A Christian confesses that God is One, yet God is seen in scripture as Three persons. Attempts to explain this has led to much controversy. The Nicene Creed of 325AD which we will look at later provides our Orthodox understanding. However, before the Nicene Creed, there were others who offered less than acceptable understandings. We must not look so much upon these as enemies of the faith, but see them as examples for caution. It seems their attempts were sincere, just sincerely wrong in their understanding of scripture.
How does a finite mind grasp the understanding of an infinite being whose otherness is so far from us we have nothing to relate to or compare Him to? We can only understand as far as His revelation reveals Him in scripture. Though He is infinite we can know Him by the scriptures, but no further. It has been the attempts to go beyond what is revealed that has led into error.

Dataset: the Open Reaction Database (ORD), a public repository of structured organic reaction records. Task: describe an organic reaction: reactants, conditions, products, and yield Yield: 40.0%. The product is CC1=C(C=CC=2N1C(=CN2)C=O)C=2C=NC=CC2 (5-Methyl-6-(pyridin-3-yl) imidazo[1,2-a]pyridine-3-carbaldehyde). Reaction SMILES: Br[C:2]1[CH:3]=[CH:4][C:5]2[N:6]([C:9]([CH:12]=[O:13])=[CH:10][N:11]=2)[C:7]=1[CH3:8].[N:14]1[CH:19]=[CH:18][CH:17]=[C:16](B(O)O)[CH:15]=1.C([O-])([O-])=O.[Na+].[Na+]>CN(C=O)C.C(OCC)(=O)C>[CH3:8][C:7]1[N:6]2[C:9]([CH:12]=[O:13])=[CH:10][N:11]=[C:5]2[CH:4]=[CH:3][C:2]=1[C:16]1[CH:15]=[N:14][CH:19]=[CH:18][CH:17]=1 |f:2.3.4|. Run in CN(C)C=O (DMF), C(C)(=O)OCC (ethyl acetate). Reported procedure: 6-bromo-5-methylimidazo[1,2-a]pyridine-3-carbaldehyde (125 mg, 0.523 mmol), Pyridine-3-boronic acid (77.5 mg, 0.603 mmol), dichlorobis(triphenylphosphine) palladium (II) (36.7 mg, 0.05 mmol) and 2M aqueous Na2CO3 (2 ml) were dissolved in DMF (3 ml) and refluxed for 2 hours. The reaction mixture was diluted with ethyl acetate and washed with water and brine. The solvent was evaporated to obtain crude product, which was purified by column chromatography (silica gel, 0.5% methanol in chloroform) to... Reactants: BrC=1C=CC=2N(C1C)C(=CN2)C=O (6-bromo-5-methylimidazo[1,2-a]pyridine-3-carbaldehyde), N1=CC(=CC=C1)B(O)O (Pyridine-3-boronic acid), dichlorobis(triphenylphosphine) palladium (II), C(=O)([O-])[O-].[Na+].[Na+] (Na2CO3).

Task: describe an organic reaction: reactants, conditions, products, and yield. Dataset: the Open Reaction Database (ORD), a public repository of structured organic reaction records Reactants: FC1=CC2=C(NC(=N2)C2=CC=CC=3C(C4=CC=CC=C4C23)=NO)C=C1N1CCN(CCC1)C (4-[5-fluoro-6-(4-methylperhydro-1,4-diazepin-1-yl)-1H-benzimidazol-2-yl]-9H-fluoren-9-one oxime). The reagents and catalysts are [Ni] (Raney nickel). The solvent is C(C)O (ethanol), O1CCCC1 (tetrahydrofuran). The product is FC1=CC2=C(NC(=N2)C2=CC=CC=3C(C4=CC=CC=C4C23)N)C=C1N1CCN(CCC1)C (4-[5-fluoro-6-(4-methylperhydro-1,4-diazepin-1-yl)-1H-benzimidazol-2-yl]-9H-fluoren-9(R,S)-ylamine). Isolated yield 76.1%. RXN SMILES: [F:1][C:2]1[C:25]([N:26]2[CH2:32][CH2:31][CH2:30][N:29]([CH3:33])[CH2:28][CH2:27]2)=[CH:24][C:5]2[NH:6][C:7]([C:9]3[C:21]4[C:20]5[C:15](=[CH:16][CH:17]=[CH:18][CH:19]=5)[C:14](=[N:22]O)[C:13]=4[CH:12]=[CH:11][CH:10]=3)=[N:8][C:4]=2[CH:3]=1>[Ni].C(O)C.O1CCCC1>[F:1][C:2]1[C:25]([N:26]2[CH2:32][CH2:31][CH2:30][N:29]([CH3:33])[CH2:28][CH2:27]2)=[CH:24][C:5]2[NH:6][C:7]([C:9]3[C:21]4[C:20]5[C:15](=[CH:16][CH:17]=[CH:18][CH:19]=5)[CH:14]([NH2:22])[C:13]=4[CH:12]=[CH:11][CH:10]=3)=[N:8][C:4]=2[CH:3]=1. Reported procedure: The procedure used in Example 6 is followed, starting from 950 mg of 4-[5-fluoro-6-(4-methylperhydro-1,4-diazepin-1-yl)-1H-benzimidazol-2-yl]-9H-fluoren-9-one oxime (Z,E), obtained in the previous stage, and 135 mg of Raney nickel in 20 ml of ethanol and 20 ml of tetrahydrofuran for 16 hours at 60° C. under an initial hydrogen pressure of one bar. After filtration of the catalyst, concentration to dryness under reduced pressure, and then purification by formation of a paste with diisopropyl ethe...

Monarchianism was one such attempt that can be broken down in two parts. One part being Adoptionism and the other Modalism. They both appeared in the second century and as Monarchianism does, they tried to explain the Oneness of God amidst what we know today as the Trinity.
Adoptionism would see Christ, not as God, but as a man who received the Spirit of God in a special way. This solves the mystery of the Trinity, but it leaves Christ as a man and not divine. This is unacceptable with Orthodox Christianity and had to be confronted.
Modalism was a form of Monarchianism that took another approach. They wanted to solve the mystery of the Trinitarian nature of God without doing damage to the divinity of Christ. It would hold that Christ was God, but only as a mode in that certain age. Modalism does not allow for the individual person of Christ along with the person of the Father and the Holy Spirit. This solves the mystery, but it leaves an incomplete Gospel and does damage to other parts of scripture.
Orthodoxy see God subsisting of three persons, the Father, the Son, and the Holy Spirit. All being of the same One essence, all being eternal, and all being divine. Adoptionism removes the divinity, Modalism ignores the personage.
Yet a greater threat was soon to arise, we will look at it next time.
For a much more in depth study please see the book by Harold O. J. Brown "Heresies"
May the Grace of God be with each of you,